At the time I couldn’t quite believe what I was being told, of course; but then Grandpa returned with a very old lady. K-san, for that’s who it was, handed me a small paper charm and told me to hold onto it. Then she and Grandpa went upstairs. While they were upstairs, I tried to excuse myself to use the bathroom… but my Grandma wouldn’t let me go alone, and she insisted on keeping the door open and an eye on me as I was using the facilities. This is when I started to really understand just how serious my grandparents felt the situation was.
The grandparents told her to go back to her room for her own safety, where she found that there had been various other charms hung up, and the windows had been completely covered. In each corner of the room had been placed a pile of salt, and in the center was set up a miniature shrine with a statue of Buddha placed upon it. The girl was then told in no uncertain terms that she was not to leave the room, even to go to the bathroom, until 7AM the next morning, and that if she felt threatened, she should grasp the charm and pray to Buddha. She was then left there by herself with some snacks and a television on. She says of what happened next:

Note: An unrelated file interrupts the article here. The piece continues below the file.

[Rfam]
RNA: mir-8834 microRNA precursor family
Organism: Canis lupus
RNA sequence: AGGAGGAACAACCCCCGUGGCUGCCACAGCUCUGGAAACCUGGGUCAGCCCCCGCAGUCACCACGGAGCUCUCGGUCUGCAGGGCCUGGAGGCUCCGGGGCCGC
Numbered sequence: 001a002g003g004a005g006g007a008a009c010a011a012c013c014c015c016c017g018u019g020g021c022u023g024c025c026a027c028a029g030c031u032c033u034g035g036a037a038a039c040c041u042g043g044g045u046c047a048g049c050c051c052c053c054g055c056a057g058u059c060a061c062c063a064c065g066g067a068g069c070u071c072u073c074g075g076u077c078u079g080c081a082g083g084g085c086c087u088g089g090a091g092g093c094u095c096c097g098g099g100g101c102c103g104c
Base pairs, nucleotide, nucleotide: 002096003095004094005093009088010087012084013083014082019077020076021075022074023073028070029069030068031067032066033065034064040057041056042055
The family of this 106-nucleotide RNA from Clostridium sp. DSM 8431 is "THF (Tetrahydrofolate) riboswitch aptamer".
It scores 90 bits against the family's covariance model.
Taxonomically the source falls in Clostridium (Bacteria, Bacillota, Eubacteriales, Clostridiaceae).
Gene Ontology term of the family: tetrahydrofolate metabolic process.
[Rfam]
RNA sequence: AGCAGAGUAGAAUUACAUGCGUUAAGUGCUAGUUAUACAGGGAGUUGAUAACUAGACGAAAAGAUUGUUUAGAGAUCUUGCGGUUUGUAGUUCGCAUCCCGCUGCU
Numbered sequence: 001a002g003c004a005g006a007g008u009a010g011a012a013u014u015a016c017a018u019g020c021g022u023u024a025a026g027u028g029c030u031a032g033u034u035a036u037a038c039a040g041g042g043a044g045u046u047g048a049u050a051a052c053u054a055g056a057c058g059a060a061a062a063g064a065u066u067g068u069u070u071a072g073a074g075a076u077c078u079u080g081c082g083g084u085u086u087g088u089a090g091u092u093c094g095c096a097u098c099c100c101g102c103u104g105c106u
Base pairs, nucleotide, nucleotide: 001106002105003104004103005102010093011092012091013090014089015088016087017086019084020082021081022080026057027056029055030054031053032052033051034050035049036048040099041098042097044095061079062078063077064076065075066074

I had a bed and a TV in the room. Grandma had left me snacks. I tried to watch some TV, but couldn’t pay attention. I wasn’t hungry, either. So I just lay one the bed, wrapped in the sheets, and eventually fell asleep because the next thing I remember was waking up to a late night show on the TV. My watch said it was around 1AM. And I heard something tapping on the glass of the window.